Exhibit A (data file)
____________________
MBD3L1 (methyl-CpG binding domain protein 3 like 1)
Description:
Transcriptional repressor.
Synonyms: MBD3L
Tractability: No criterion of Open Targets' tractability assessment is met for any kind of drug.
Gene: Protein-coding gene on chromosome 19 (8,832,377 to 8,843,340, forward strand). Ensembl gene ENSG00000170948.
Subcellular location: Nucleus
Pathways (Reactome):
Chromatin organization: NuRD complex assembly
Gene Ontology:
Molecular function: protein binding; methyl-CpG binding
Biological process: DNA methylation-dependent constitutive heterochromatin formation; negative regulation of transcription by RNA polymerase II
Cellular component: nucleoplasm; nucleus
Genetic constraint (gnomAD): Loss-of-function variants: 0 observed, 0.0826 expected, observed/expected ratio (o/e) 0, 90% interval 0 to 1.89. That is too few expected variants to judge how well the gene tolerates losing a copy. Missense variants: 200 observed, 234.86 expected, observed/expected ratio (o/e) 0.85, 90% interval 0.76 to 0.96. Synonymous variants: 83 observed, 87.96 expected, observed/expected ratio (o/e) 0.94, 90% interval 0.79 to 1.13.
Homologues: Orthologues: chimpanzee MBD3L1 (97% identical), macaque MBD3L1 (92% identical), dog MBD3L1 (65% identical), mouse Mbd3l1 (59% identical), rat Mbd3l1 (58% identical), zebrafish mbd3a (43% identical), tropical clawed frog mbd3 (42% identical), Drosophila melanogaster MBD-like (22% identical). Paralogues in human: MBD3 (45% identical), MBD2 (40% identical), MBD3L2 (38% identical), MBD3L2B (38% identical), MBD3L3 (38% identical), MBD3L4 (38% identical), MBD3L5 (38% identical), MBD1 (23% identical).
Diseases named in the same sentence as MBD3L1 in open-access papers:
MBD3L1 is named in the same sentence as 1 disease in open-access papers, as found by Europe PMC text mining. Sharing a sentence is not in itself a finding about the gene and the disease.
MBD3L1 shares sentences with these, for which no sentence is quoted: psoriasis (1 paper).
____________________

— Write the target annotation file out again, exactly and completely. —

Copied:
MBD3L1 (methyl-CpG binding domain protein 3 like 1)
Description:
Transcriptional repressor.
Synonyms: MBD3L
Tractability: No criterion of Open Targets' tractability assessment is met for any kind of drug.
Gene: Protein-coding gene on chromosome 19 (8,832,377 to 8,843,340, forward strand). Ensembl gene ENSG00000170948.
Subcellular location: Nucleus
Pathways (Reactome):
Chromatin organization: NuRD complex assembly
Gene Ontology:
Molecular function: protein binding; methyl-CpG binding
Biological process: DNA methylation-dependent constitutive heterochromatin formation; negative regulation of transcription by RNA polymerase II
Cellular component: nucleoplasm; nucleus
Genetic constraint (gnomAD): Loss-of-function variants: 0 observed, 0.0826 expected, observed/expected ratio (o/e) 0, 90% interval 0 to 1.89. That is too few expected variants to judge how well the gene tolerates losing a copy. Missense variants: 200 observed, 234.86 expected, observed/expected ratio (o/e) 0.85, 90% interval 0.76 to 0.96. Synonymous variants: 83 observed, 87.96 expected, observed/expected ratio (o/e) 0.94, 90% interval 0.79 to 1.13.
Homologues: Orthologues: chimpanzee MBD3L1 (97% identical), macaque MBD3L1 (92% identical), dog MBD3L1 (65% identical), mouse Mbd3l1 (59% identical), rat Mbd3l1 (58% identical), zebrafish mbd3a (43% identical), tropical clawed frog mbd3 (42% identical), Drosophila melanogaster MBD-like (22% identical). Paralogues in human: MBD3 (45% identical), MBD2 (40% identical), MBD3L2 (38% identical), MBD3L2B (38% identical), MBD3L3 (38% identical), MBD3L4 (38% identical), MBD3L5 (38% identical), MBD1 (23% identical).
Diseases named in the same sentence as MBD3L1 in open-access papers:
MBD3L1 is named in the same sentence as 1 disease in open-access papers, as found by Europe PMC text mining. Sharing a sentence is not in itself a finding about the gene and the disease.
MBD3L1 shares sentences with these, for which no sentence is quoted: psoriasis (1 paper).